The facts in Peterson were virtually identical to those in the present case. The plaintiff was denied a security clearance because of "convictions for minor motor vehicle violations and for driving while intoxicated, his admitted occasional use of marijuana and hashish, and his alcohol abuse." 687 F. Supp. at 714. He was thereafter discharged because all positions at the naval shipyard were "sensitive." Id. Plaintiff argued that Egan did not foreclose review of the denial of his security clearance because he alleged handicap (alcohol and drug abuse) discrimination in the denial of his clearance. Id. at 715. The district court held that the case was controlled by Egan and that MSPB and judicial review were barred because review of plaintiff's discrimination claim "would require the Court to undertake a substantive review of the validity of the agency's reasons for denying the clearance." Id. (citing Hill v. Department of Air Force, 844 F.2d 1407, 1411 (10th Cir.), cert. denied, 488 U.S. 825,109 S. Ct. 73, 102 L. Ed. 2d 49 (1988))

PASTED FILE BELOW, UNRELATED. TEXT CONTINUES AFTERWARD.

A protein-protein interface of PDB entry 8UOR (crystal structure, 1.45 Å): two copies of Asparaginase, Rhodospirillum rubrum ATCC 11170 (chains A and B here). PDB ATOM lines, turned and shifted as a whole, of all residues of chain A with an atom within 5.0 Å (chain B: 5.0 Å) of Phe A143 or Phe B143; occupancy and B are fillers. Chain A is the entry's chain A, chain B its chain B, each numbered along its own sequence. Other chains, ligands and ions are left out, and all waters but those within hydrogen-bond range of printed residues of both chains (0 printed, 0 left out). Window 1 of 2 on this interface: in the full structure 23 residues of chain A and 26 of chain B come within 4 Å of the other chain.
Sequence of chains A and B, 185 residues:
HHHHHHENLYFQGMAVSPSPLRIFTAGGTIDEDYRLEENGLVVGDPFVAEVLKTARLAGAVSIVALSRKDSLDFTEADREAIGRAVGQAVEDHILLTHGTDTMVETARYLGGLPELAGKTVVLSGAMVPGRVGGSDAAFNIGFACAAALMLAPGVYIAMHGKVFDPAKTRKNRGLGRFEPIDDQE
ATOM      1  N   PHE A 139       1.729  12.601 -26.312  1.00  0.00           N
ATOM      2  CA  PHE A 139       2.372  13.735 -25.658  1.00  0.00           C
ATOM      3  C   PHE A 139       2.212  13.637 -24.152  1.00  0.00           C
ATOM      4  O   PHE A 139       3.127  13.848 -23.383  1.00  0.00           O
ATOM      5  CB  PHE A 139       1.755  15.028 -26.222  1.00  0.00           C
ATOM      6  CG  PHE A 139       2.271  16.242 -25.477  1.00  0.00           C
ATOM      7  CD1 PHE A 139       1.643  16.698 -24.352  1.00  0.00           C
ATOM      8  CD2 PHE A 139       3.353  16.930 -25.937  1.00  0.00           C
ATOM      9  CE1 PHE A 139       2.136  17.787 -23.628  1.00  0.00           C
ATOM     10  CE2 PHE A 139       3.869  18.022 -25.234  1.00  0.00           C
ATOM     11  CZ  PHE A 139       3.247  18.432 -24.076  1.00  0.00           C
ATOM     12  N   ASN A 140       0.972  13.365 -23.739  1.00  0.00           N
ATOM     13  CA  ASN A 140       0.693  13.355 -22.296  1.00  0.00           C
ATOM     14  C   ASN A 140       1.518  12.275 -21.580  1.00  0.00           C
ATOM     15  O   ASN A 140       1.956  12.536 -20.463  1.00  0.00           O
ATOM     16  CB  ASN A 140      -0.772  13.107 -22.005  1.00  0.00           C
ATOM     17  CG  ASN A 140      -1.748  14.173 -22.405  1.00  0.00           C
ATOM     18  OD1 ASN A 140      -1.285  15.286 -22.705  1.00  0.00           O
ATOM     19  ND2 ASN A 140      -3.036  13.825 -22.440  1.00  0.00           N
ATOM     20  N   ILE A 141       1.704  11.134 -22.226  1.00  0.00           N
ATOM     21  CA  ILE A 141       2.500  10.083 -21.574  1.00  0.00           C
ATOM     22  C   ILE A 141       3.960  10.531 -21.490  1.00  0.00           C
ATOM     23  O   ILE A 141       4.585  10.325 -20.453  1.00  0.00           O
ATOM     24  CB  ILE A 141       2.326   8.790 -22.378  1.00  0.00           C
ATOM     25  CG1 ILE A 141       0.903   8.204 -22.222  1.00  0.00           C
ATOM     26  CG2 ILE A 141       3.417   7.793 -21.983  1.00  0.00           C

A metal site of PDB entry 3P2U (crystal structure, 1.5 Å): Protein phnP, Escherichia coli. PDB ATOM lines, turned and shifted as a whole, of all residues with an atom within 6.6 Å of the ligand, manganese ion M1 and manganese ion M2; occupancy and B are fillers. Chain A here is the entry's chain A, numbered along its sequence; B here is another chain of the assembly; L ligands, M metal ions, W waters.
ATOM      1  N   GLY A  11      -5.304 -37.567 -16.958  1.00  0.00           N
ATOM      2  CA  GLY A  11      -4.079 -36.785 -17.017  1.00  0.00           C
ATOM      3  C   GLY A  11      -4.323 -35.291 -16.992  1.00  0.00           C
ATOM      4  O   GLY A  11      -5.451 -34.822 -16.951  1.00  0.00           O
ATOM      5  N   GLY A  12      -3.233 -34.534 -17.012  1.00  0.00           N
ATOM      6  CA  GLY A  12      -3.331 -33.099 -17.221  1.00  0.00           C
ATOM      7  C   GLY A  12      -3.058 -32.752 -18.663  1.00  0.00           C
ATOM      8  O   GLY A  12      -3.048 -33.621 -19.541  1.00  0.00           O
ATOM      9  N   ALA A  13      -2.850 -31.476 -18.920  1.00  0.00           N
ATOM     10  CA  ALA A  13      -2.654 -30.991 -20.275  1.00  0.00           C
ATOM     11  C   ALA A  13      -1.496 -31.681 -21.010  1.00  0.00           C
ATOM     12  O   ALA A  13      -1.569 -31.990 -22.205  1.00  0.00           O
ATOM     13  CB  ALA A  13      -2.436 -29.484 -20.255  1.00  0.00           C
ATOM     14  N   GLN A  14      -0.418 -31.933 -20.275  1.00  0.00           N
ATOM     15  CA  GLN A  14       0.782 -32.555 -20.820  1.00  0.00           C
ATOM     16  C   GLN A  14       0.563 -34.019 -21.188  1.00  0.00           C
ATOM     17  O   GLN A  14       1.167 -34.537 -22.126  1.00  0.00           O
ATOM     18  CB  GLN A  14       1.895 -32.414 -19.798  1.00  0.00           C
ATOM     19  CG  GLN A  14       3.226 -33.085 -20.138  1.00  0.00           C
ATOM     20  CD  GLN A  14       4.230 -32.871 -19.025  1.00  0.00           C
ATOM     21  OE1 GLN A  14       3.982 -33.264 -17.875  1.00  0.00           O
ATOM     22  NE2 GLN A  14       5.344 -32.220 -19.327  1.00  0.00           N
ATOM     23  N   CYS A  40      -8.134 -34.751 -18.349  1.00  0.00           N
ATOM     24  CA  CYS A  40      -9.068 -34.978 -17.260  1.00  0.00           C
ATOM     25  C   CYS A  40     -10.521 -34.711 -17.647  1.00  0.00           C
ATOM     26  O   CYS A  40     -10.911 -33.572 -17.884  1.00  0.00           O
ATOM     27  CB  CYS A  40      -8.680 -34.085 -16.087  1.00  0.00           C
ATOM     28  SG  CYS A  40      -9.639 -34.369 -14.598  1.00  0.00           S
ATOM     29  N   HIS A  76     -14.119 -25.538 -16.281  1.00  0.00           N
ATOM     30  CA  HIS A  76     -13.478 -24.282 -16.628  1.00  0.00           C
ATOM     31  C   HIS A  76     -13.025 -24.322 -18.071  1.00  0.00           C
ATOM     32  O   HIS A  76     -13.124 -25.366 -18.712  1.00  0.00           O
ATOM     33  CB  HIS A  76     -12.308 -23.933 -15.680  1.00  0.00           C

The Court had no occasion to consider whether Congress could constitutionally provide for judicial or administrative review of the Executive's national security clearance decisions where statutory violations are alleged. 5306 24 6 See, e.g., Jamil v. Secretary, Dep't of Defense, 910 F.2d 1203, 1207 (4th Cir. 1990) (reserving "question of whether Egan precludes courts from reviewing security clearance decisions" for Title VII discrimination). The Tenth Circuit has recently suggested, as did the district court below, see App. at 16-17, that there is a substantial question whether there can be judicial review of security clearance decisions even where it is alleged that the clearance was denied in violation of constitutional rights. See Hill, 844 F.2d at 1411 ("if the statutory constraints imposed in Egan can be bypassed simply by invoking alleged constitutional rights, it makes the authority of Egan hardly worth the effort")
As added by the Equal Employment Opportunity Act of 1972, Pub. L. No. 92-261, § 11, 86 Stat. 103, 111-12
Appellant concedes that the Navy has no statute or regulation that would entitle him to a transfer. App. at 59
Appellant raises for the first time in his Reply Brief the claim that Egan itself requires the Navy "to transfer [him] to a nonsensitive position where feasible," regardless of the reasonable accommodation provisions of the Rehabilitation Act and regulations. Appellant's Reply Br. at 5 (citing Egan, 484 U.S. at 530, 108 S. Ct. at 825 ("The Board then may determine ... whether transfer to a nonsensitive position was feasible.") (dictum) ). We have previously rejected the contention that this statement in Egan intended "to impose on an agency the obligation, independent of statute or regulation, to transfer employees who lose their security clearance." Jamil, 910 F.2d at 1208; see also Griffin, 864 F.2d at 1580 (same).